Ten years from now, will we look back on Alibaba’s IPO as a seminal moment in business history? Will it mark a moment in time that changed global trade, shopping habits and the balance of power in the world of technology? It is hard to imagine, given that most people in the U.S. have not even visited the Alibaba website, but it may be true. (More about China-based Alibaba is here.)
Foreign companies enter the U.S. market all the time and they have almost exclusively been from developed nations. For China, Alibaba’s IPO is a proud national moment. While China represents a giant economy and has progressed fantastically in the past 25 years, it is still a developing country and an enigma to many in the western world. Alibaba isn’t the only Chinese company that is globally competitive, but last week’s massive IPO ensures that they will have the scale to make an long-term impact. Not to mention that they dominate China’s marketplace – a marketplace that our own technology companies want to grow.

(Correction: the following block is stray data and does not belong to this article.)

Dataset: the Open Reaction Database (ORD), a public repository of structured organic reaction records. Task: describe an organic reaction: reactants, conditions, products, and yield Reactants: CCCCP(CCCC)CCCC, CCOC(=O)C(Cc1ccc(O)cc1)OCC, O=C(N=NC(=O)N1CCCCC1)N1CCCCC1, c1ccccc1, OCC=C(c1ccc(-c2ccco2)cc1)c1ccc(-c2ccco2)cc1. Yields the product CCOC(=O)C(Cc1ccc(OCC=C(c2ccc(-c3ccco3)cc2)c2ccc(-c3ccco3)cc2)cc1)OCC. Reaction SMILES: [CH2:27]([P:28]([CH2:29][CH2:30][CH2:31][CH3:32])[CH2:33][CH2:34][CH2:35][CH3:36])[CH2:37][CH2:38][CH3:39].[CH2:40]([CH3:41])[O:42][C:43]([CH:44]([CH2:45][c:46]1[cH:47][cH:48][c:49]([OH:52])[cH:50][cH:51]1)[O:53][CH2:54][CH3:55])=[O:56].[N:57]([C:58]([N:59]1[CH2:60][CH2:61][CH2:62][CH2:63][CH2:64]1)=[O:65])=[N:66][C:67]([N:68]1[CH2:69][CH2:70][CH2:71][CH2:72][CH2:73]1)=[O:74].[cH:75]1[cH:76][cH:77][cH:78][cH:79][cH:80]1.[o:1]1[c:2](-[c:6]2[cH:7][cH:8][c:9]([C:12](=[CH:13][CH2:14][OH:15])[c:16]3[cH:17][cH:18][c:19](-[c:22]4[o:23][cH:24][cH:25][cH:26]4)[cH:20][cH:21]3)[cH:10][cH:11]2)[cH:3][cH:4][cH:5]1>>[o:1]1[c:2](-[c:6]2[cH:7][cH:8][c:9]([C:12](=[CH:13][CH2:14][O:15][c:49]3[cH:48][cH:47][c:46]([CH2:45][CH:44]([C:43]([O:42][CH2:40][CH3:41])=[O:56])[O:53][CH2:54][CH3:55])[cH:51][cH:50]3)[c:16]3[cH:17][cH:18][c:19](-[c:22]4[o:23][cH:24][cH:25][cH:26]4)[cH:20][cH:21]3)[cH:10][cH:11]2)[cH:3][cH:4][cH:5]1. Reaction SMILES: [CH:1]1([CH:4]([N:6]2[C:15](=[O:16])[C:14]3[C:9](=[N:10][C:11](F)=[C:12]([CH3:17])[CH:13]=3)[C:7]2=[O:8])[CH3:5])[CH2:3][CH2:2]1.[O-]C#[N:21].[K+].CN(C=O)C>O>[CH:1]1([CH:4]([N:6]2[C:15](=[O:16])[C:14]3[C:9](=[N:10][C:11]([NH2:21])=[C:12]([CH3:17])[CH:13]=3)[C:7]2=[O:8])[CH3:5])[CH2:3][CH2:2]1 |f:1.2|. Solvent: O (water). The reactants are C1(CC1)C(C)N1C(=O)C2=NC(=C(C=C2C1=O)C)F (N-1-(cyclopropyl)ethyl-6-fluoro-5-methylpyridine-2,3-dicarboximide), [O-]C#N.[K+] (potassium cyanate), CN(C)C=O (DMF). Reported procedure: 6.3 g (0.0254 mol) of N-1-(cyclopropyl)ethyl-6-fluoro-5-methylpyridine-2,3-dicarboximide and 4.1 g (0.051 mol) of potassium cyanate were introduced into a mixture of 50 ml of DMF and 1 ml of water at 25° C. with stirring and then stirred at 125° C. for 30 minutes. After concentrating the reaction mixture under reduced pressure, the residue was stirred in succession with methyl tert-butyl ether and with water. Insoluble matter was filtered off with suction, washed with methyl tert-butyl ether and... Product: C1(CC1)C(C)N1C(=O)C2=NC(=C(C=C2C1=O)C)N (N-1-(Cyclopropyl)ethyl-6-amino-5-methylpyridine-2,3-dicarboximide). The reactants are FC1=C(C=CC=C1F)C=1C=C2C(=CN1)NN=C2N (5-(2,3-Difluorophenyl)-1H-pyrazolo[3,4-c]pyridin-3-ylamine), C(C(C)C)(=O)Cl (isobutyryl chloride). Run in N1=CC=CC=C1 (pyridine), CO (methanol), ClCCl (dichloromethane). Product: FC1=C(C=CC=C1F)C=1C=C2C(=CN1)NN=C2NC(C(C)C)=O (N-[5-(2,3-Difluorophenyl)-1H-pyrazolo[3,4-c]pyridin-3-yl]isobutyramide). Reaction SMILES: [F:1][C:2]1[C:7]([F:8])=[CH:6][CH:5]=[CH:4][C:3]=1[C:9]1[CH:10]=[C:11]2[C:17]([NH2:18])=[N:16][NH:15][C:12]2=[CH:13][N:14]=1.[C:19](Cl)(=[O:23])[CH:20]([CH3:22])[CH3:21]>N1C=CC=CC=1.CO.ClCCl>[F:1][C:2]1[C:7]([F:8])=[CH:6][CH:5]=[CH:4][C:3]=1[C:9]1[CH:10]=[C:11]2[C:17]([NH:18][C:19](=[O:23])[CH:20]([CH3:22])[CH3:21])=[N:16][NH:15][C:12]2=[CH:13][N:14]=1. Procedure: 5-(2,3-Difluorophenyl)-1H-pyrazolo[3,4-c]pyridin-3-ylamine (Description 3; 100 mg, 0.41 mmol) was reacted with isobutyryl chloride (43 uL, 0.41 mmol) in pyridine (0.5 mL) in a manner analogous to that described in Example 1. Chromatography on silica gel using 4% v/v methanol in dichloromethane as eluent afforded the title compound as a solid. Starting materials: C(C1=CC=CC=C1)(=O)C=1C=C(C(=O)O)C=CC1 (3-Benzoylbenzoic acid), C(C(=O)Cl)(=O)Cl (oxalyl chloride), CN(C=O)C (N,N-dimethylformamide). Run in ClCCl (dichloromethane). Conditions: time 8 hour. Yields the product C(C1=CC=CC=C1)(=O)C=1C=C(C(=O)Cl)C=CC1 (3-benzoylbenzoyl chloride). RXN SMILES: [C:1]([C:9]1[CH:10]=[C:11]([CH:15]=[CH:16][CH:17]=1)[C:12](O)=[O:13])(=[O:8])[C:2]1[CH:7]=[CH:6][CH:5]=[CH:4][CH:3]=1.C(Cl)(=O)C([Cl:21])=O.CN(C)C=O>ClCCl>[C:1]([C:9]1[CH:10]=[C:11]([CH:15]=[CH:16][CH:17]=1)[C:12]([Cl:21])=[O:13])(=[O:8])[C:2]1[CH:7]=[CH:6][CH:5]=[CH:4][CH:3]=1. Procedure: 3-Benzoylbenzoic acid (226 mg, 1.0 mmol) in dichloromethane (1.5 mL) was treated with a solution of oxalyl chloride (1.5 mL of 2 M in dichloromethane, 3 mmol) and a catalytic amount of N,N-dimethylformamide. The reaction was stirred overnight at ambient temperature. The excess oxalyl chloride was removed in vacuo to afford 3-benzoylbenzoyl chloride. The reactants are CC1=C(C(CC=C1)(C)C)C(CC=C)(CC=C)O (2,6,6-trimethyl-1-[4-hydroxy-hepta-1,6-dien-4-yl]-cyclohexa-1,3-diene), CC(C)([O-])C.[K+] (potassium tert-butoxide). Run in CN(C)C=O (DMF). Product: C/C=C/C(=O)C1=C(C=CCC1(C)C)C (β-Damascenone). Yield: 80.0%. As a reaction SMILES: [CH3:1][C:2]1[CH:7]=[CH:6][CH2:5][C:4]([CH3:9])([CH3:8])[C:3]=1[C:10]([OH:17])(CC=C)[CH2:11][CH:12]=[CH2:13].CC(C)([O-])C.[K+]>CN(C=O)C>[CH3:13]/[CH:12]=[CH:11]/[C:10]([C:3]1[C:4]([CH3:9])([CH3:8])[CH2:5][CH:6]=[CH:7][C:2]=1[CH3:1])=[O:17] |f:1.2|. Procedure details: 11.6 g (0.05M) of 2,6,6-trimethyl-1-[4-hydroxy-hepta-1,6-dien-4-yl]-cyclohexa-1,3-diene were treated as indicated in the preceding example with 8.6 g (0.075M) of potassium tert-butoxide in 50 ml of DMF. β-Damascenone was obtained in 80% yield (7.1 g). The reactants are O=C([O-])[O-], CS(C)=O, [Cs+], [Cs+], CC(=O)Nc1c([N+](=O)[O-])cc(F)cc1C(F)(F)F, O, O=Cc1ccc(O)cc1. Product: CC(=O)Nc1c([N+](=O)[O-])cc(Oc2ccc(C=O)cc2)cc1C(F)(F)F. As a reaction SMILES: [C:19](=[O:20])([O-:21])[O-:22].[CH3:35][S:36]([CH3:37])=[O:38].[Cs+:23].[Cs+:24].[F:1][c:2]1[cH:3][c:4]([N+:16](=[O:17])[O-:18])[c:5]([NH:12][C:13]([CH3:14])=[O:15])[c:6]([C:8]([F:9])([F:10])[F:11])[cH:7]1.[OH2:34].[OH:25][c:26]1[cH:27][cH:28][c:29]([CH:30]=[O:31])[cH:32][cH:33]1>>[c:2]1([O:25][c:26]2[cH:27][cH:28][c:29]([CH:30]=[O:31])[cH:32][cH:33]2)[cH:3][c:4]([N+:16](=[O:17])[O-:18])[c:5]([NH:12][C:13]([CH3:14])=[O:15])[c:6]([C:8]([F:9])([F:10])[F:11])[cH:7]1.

Will this moment cause the United States to accelerate innovation, think about immigration differently or change consumer buying habits? The U.S. has exported products and technology, music and shopping concepts around the world for a long time. Will the reverse also be true as Chinese companies bring their business models to our market? Does that scare us or make us better?
One Columbus Update
- This week, the One Columbus team will be in Washington, D.C. for meetings with the Brookings Institution on foreign direct investment as part of the Global Cities Exchange. We will also meet with companies and consultants in Chicago.
- Next week, our team will hold a One Columbus Investor Update in celebration of MFG DAY and Ohio Manufacturing Month.
- Last week, the Columbus Chamber announced that Jamie Dimon, chairman of the board and chief executive officer of JPMorgan Chase & Co., will serve as Keynote Speaker at its 2015 Annual Meeting. Mark your calendar for February 12.